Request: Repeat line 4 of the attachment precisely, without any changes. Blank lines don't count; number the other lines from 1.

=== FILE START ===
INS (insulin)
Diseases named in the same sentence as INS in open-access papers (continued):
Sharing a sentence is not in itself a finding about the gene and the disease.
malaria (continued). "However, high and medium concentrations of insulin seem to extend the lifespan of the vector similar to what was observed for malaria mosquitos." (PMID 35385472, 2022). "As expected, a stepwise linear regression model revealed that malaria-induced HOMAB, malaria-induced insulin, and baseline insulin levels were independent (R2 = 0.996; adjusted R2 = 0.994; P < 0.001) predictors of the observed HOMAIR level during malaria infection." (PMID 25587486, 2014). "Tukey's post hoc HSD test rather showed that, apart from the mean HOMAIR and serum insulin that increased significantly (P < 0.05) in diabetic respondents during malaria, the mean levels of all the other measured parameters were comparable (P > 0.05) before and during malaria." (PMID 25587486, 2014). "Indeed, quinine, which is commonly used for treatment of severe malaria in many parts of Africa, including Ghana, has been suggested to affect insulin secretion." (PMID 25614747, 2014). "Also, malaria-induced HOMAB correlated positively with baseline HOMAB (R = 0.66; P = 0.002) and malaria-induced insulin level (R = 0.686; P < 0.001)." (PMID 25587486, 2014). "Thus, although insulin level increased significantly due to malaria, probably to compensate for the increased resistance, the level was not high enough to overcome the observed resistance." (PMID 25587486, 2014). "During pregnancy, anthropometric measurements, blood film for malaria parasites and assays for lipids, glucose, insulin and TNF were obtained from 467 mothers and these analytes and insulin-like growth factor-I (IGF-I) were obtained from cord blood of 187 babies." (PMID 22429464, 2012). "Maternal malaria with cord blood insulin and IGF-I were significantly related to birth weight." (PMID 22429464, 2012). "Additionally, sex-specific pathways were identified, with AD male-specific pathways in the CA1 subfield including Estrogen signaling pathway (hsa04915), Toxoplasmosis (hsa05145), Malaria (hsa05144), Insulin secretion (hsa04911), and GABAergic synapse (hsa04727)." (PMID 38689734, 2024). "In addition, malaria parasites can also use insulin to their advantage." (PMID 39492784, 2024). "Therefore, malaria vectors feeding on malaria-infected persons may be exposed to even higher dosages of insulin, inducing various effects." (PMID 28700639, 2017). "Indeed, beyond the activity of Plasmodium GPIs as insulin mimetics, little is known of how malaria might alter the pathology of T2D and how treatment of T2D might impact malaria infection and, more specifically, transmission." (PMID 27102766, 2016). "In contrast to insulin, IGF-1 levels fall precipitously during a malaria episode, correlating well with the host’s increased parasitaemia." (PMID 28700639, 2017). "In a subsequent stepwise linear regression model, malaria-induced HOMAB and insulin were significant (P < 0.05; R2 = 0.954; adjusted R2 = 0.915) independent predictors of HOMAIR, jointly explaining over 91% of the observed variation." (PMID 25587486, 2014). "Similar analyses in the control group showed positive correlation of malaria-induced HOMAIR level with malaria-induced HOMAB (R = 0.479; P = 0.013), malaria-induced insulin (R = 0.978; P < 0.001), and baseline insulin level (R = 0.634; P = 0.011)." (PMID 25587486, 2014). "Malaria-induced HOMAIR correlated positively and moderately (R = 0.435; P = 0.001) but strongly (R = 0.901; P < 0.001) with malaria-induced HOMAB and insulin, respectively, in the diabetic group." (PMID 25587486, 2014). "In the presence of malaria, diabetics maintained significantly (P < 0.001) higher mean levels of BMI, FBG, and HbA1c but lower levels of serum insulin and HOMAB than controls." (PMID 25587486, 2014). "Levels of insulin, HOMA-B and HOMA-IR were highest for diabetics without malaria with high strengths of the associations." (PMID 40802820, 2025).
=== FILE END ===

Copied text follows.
malaria (continued). "However, high and medium concentrations of insulin seem to extend the lifespan of the vector similar to what was observed for malaria mosquitos." (PMID 35385472, 2022). "As expected, a stepwise linear regression model revealed that malaria-induced HOMAB, malaria-induced insulin, and baseline insulin levels were independent (R2 = 0.996; adjusted R2 = 0.994; P < 0.001) predictors of the observed HOMAIR level during malaria infection." (PMID 25587486, 2014). "Tukey's post hoc HSD test rather showed that, apart from the mean HOMAIR and serum insulin that increased significantly (P < 0.05) in diabetic respondents during malaria, the mean levels of all the other measured parameters were comparable (P > 0.05) before and during malaria." (PMID 25587486, 2014). "Indeed, quinine, which is commonly used for treatment of severe malaria in many parts of Africa, including Ghana, has been suggested to affect insulin secretion." (PMID 25614747, 2014). "Also, malaria-induced HOMAB correlated positively with baseline HOMAB (R = 0.66; P = 0.002) and malaria-induced insulin level (R = 0.686; P < 0.001)." (PMID 25587486, 2014). "Thus, although insulin level increased significantly due to malaria, probably to compensate for the increased resistance, the level was not high enough to overcome the observed resistance." (PMID 25587486, 2014). "During pregnancy, anthropometric measurements, blood film for malaria parasites and assays for lipids, glucose, insulin and TNF were obtained from 467 mothers and these analytes and insulin-like growth factor-I (IGF-I) were obtained from cord blood of 187 babies." (PMID 22429464, 2012). "Maternal malaria with cord blood insulin and IGF-I were significantly related to birth weight." (PMID 22429464, 2012). "Additionally, sex-specific pathways were identified, with AD male-specific pathways in the CA1 subfield including Estrogen signaling pathway (hsa04915), Toxoplasmosis (hsa05145), Malaria (hsa05144), Insulin secretion (hsa04911), and GABAergic synapse (hsa04727)." (PMID 38689734, 2024). "In addition, malaria parasites can also use insulin to their advantage." (PMID 39492784, 2024). "Therefore, malaria vectors feeding on malaria-infected persons may be exposed to even higher dosages of insulin, inducing various effects." (PMID 28700639, 2017). "Indeed, beyond the activity of Plasmodium GPIs as insulin mimetics, little is known of how malaria might alter the pathology of T2D and how treatment of T2D might impact malaria infection and, more specifically, transmission." (PMID 27102766, 2016). "In contrast to insulin, IGF-1 levels fall precipitously during a malaria episode, correlating well with the host’s increased parasitaemia." (PMID 28700639, 2017). "In a subsequent stepwise linear regression model, malaria-induced HOMAB and insulin were significant (P < 0.05; R2 = 0.954; adjusted R2 = 0.915) independent predictors of HOMAIR, jointly explaining over 91% of the observed variation." (PMID 25587486, 2014). "Similar analyses in the control group showed positive correlation of malaria-induced HOMAIR level with malaria-induced HOMAB (R = 0.479; P = 0.013), malaria-induced insulin (R = 0.978; P < 0.001), and baseline insulin level (R = 0.634; P = 0.011)." (PMID 25587486, 2014). "Malaria-induced HOMAIR correlated positively and moderately (R = 0.435; P = 0.001) but strongly (R = 0.901; P < 0.001) with malaria-induced HOMAB and insulin, respectively, in the diabetic group." (PMID 25587486, 2014). "In the presence of malaria, diabetics maintained significantly (P < 0.001) higher mean levels of BMI, FBG, and HbA1c but lower levels of serum insulin and HOMAB than controls." (PMID 25587486, 2014). "Levels of insulin, HOMA-B and HOMA-IR were highest for diabetics without malaria with high strengths of the associations." (PMID 40802820, 2025).